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Part-time workers earn a third less per hour than full-time workers


Part-time workers, mostly women, earn a third less per hour than people in full-time jobs, a Trades Union Congress (TUC) study reveals.

The 36% pay gap between part-time and full-time workers is the main barrier to closing the gender pay gap and tackling in-work poverty, the TUC says today.

The TUC claims there are at present over eight million part-time workers in the UK, nearly three-quarters of who are female. However, the proportion of men working part-time today is at an all-time high, with the number of male part-time workers more than doubling in the last 20 years.

A large number of part-time workers live in poverty, says the TUC with an average wage of just £8 per hour. Two fifths of part-time workers in the UK earn less than the living wage of £7.45 an hour, while two in five part-time workers in the capital earn less than the London living wage of £8.55.

The lack of high quality part-time work is illustrated by the fact that the five highest paid occupations - aircraft pilots, chief executives and directors of advertising and PR, marketing and sales, and telecommunications firms - are all are dominated by men and have a negligible number of part-time positions.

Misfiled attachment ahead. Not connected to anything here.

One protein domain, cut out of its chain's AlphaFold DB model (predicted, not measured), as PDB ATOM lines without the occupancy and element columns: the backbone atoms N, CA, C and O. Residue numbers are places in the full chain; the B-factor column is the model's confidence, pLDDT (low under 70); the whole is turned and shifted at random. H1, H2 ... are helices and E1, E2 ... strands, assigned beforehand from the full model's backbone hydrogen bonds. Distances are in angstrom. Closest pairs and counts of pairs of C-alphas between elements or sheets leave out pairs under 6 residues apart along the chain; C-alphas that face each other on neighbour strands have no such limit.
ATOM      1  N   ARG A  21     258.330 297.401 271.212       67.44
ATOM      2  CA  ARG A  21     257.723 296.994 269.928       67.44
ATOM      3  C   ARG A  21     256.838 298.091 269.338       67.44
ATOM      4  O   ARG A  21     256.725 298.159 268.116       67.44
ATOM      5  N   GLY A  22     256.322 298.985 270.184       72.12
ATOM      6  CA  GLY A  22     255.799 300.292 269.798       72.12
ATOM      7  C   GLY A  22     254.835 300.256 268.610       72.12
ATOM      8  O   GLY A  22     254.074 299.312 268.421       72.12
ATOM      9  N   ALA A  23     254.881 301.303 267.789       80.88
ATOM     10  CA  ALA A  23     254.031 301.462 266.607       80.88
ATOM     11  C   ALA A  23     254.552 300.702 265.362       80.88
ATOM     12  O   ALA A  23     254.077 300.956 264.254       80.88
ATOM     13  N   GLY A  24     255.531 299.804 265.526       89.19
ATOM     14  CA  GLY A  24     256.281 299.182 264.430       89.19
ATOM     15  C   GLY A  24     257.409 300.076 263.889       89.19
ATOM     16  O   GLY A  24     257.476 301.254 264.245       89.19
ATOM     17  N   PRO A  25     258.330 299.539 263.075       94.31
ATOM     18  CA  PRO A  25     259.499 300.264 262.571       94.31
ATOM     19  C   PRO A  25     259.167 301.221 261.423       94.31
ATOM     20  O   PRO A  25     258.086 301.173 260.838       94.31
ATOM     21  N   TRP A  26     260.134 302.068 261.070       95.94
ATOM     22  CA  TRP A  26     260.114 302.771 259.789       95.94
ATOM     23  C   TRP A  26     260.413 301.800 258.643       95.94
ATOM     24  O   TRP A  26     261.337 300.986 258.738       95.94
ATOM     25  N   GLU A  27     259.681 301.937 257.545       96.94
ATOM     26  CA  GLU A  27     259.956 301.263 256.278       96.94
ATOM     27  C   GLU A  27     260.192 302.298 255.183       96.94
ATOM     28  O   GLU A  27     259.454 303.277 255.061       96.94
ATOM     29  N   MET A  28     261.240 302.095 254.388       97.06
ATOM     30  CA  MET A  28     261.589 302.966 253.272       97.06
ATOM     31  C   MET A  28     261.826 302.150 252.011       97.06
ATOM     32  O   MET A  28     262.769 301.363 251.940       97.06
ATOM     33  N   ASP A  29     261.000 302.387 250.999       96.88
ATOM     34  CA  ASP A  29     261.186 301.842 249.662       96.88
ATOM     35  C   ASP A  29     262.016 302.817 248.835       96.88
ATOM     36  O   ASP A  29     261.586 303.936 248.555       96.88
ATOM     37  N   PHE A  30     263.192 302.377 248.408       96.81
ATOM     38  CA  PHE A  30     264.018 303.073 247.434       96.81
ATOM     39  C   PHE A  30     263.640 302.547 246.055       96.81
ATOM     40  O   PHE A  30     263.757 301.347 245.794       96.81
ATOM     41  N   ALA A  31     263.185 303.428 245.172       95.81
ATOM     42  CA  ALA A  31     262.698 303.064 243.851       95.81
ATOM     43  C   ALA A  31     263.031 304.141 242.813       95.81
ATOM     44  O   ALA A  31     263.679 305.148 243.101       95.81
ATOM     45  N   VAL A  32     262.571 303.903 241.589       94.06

In contrast, four of the five worst paid occupations - waiters and waitresses, bar staff, catering assistants and launderers - are dominated by women and have more part-time jobs than full-time ones.

More high quality part-time work is the key to reducing in-work poverty and closing the gender pay gap, says the TUC.

TUC general secretary designate Frances O'Grady said: "Most women become part-time workers to balance work and caring responsibilities. This shouldn't mean also having to abandon their careers and accept poverty wages. It cannot be right that two in five part-time workers don't even earn the living wage."

O'Grady added: "No healthy modern economy should have an enduring gender pay gap and growing in-work poverty. Unfortunately common sense solutions such as senior level job shares and flexible working are rarely available in the private sector, and are now under attack in the public sector. Unless we change the way we work we will never eliminate the pay gap or tackle poverty."